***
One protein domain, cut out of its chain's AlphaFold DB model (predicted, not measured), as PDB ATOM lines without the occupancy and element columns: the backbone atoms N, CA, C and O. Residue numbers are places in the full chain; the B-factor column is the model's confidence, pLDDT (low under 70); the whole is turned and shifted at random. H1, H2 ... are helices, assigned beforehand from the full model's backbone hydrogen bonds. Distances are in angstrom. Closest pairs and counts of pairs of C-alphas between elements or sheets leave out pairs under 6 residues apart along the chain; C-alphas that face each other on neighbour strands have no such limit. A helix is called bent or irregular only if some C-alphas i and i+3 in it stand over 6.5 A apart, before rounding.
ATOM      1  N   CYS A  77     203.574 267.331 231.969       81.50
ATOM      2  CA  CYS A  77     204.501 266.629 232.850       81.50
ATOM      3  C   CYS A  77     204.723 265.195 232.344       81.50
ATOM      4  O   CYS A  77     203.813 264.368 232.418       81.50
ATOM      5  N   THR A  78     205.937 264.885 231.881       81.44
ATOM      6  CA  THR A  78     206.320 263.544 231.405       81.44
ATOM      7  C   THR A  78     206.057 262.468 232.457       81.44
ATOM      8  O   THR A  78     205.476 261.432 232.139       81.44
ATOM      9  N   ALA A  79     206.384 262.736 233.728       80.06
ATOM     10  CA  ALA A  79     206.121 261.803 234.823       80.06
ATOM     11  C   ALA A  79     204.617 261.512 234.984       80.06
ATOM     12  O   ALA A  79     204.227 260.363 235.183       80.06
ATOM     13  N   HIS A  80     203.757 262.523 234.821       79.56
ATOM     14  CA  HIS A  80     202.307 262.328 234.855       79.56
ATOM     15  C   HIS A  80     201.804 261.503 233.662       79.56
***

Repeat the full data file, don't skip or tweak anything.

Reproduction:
One protein domain, cut out of its chain's AlphaFold DB model (predicted, not measured), as PDB ATOM lines without the occupancy and element columns: the backbone atoms N, CA, C and O. Residue numbers are places in the full chain; the B-factor column is the model's confidence, pLDDT (low under 70); the whole is turned and shifted at random. H1, H2 ... are helices, assigned beforehand from the full model's backbone hydrogen bonds. Distances are in angstrom. Closest pairs and counts of pairs of C-alphas between elements or sheets leave out pairs under 6 residues apart along the chain; C-alphas that face each other on neighbour strands have no such limit. A helix is called bent or irregular only if some C-alphas i and i+3 in it stand over 6.5 A apart, before rounding.
ATOM      1  N   CYS A  77     203.574 267.331 231.969       81.50
ATOM      2  CA  CYS A  77     204.501 266.629 232.850       81.50
ATOM      3  C   CYS A  77     204.723 265.195 232.344       81.50
ATOM      4  O   CYS A  77     203.813 264.368 232.418       81.50
ATOM      5  N   THR A  78     205.937 264.885 231.881       81.44
ATOM      6  CA  THR A  78     206.320 263.544 231.405       81.44
ATOM      7  C   THR A  78     206.057 262.468 232.457       81.44
ATOM      8  O   THR A  78     205.476 261.432 232.139       81.44
ATOM      9  N   ALA A  79     206.384 262.736 233.728       80.06
ATOM     10  CA  ALA A  79     206.121 261.803 234.823       80.06
ATOM     11  C   ALA A  79     204.617 261.512 234.984       80.06
ATOM     12  O   ALA A  79     204.227 260.363 235.183       80.06
ATOM     13  N   HIS A  80     203.757 262.523 234.821       79.56
ATOM     14  CA  HIS A  80     202.307 262.328 234.855       79.56
ATOM     15  C   HIS A  80     201.804 261.503 233.662       79.56